This is not the first time Azmi became a victim of injustice by the Government of Bangladesh for being Ghulam Azam’s son. He had been a decorated army officer winning many accolades during his 30 years of honest and professional service to his beloved homeland, and many had known him to be one of the most professional officers the Bangladesh Army had ever produced. He had also served with distinction in UN peacekeeping missions in several conflict zones. Yet, in June 2009, a few months after Sheikh Hasina came to power, my brother was called to the headquarters of the Bangladesh Army and was handed a letter stating that he had been dismissed from the Army. No reason was given as to why he had been sacked, which denied him from obtaining any pension or other retirement benefits for his selfless service for many years.

Leaving the profession he loved so much in such a humiliating fashion, and being unjustly denied of financial benefits that any army officer take for granted, my brother dedicated his entire time looking after our elderly parents. Azmi tried to establish an educational institution as he had always dreamt of serving in the education of children, but the current Government’s attitude led to the dream remaining unfulfilled. He maintained his steadfastness in serving our parents and played a pivotal role in managing everything on behalf of all of us after the death of our father in 2014 as none of us could attend the funeral. After that, until he was abducted, he gave his everything to look after our ailing mother.

Never during his time in the Army or even after he was dismissed was he ever involved in anything that could concern the law enforcement agencies. He never joined politics despite a great deal of media speculation that he would join our father’s party and engage in active politics. He remained virtually under house arrest for a long time as he had no employment and was under constant state surveillance. As a conscientious citizen and a patriotic citizen of Bangladesh, the only thing he did was remaining active in social media writing about the current human rights situation in Bangladesh. No one could ever find any of his social media writings as provocative or overtly political.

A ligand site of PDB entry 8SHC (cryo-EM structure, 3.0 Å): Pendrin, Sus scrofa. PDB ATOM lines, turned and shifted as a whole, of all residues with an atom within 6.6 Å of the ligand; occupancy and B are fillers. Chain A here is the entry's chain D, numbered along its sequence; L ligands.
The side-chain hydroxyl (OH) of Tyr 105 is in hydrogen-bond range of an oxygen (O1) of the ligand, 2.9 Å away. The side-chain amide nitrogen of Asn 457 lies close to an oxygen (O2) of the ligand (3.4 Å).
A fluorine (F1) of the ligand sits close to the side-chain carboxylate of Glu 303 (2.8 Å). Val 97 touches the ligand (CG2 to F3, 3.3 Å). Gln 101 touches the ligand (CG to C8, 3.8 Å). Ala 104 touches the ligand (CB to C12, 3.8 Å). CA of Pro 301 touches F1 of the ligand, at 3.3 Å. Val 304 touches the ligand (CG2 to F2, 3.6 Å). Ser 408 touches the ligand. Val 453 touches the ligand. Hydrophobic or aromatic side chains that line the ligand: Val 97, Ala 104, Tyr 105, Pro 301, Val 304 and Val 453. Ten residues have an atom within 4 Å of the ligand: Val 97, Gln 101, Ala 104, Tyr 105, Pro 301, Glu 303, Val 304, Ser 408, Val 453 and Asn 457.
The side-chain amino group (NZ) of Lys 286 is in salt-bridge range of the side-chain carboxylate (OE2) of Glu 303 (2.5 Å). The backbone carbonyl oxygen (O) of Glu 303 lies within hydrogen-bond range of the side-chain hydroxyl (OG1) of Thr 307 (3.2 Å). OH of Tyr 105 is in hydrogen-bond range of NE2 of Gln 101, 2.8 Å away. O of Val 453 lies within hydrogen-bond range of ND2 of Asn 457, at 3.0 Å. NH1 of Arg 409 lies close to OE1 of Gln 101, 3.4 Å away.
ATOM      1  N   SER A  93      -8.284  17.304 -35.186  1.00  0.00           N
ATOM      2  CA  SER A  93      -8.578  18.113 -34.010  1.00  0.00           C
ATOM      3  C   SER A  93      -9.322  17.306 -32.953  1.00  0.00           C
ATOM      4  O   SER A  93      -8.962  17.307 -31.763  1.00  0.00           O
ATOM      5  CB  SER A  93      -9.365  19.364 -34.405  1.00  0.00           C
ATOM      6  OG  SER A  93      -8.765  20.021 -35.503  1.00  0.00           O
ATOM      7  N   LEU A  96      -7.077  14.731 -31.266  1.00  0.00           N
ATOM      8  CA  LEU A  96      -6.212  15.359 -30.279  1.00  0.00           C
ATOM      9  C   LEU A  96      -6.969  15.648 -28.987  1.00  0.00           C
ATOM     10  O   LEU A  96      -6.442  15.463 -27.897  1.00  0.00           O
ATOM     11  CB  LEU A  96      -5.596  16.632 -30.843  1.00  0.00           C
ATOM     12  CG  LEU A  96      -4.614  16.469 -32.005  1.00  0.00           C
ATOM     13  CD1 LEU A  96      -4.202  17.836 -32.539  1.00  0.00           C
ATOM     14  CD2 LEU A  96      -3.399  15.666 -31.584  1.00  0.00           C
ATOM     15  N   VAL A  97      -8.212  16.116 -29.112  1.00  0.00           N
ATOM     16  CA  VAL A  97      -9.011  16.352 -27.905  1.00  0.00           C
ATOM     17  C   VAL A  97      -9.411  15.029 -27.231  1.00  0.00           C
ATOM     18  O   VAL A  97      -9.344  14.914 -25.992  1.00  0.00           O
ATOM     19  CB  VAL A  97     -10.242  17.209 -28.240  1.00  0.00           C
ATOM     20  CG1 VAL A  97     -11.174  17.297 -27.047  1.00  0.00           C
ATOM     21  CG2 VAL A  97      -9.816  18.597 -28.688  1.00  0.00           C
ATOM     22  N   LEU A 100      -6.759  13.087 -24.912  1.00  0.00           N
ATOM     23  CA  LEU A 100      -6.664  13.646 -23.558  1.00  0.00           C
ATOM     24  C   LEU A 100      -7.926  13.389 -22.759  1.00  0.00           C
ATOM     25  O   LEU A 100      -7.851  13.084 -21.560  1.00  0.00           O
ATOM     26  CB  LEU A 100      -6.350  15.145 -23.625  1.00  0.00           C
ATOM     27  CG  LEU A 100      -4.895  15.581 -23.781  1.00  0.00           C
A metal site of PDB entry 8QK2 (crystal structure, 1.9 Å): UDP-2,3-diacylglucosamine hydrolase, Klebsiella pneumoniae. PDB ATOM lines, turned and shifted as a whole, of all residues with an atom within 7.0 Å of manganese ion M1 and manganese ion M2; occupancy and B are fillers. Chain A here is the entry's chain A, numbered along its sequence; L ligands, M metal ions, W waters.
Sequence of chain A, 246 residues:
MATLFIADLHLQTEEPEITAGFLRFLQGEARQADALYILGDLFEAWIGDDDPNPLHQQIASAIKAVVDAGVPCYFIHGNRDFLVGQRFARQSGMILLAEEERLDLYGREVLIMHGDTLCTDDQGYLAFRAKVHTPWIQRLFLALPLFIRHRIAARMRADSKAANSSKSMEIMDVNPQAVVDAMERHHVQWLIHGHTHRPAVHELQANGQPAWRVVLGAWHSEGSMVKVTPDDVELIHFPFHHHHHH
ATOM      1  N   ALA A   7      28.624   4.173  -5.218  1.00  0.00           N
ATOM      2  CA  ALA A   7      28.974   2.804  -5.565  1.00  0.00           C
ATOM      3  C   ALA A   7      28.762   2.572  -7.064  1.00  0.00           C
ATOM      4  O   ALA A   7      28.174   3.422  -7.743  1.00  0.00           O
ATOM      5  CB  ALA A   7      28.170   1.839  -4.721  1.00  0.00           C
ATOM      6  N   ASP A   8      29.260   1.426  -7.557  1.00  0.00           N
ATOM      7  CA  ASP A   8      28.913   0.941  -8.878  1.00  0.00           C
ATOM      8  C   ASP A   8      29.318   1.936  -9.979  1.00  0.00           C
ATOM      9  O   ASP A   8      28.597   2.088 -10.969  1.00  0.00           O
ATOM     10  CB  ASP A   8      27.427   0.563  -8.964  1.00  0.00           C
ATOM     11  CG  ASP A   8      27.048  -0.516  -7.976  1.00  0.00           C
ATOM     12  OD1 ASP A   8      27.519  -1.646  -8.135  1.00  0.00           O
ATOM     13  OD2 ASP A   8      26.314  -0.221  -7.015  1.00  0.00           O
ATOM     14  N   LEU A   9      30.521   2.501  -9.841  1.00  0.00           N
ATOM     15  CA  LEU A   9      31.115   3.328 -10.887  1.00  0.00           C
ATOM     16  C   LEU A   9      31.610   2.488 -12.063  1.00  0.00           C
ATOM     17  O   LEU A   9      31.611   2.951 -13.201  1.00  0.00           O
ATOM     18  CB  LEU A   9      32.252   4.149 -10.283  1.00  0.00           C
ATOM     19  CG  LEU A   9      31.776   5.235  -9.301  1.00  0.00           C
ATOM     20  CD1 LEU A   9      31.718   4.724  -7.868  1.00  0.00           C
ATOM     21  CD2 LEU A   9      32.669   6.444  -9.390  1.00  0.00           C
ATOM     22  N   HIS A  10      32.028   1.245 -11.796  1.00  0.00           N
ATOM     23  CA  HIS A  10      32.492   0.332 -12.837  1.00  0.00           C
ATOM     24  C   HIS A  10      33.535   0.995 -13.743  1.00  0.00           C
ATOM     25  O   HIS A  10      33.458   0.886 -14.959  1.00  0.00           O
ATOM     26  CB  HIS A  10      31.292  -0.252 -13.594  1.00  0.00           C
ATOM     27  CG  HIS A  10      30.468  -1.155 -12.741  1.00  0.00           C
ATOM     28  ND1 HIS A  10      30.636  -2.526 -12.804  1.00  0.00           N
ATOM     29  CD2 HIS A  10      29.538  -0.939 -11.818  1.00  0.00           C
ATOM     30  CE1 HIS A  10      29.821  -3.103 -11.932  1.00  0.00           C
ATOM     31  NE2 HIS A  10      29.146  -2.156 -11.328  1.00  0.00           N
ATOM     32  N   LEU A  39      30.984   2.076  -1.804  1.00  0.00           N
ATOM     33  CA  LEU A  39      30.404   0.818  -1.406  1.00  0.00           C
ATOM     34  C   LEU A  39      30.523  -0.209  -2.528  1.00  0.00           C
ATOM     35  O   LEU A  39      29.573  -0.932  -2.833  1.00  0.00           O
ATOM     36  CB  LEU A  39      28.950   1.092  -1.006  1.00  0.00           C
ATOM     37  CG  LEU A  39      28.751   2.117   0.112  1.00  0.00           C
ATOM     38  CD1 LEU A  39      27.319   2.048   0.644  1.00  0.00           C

Yet, without any logical reason, and without any political or other provocation, the Bangladesh authorities decided to stoop to such a low as to forcefully abduct him, hold him arbitrarily and without access to a lawyer or his family, and then pretend that nothing had happened, acting with wilful blindness. If there were any credible allegations against him, they should have produced him before a court and let the law of the country take its course. Why did they decide to enforce his disappearance in such a brutal fashion? Only because he is someone’s son? Can that be a reason to deny a man from his basic and most fundamental human rights?

The reason Bangladesh authorities are able to continue carrying out injustices of such magnitude is the complete impunity in which they are ruling the country. There is virtually no opposition in the country; the media is almost entirely run and controlled by the government; the civil service is completely quiet, particularly on enforced disappearances; and the international community remain unashamedly unconcerned.

My mother waited for three years to see his beloved son but breathed her last being deprived of the basic right to be buried by any of her sons. How many mothers are there in the world who have six sons, but die without seeing any of them? My brother’s five children are waiting to see the smile of their beloved father, but will their hopes be ever fulfilled? Four years on, our family and all those whose loved ones have been abducted by the authorities, are crying for justice. Unfortunately, no one and absolutely no one, nationally and internationally are there to hear their cries.

3 thoughts on “Is there anyone to hear our cries for our missing brother Amaan Azmi?”

  1. Keep me in your mobile number 0770 2000 151
    I will send you Amaan Azmi photograph with me in our student days in Stretford Technical College, Manchester as it was known in those days or you could post me your email.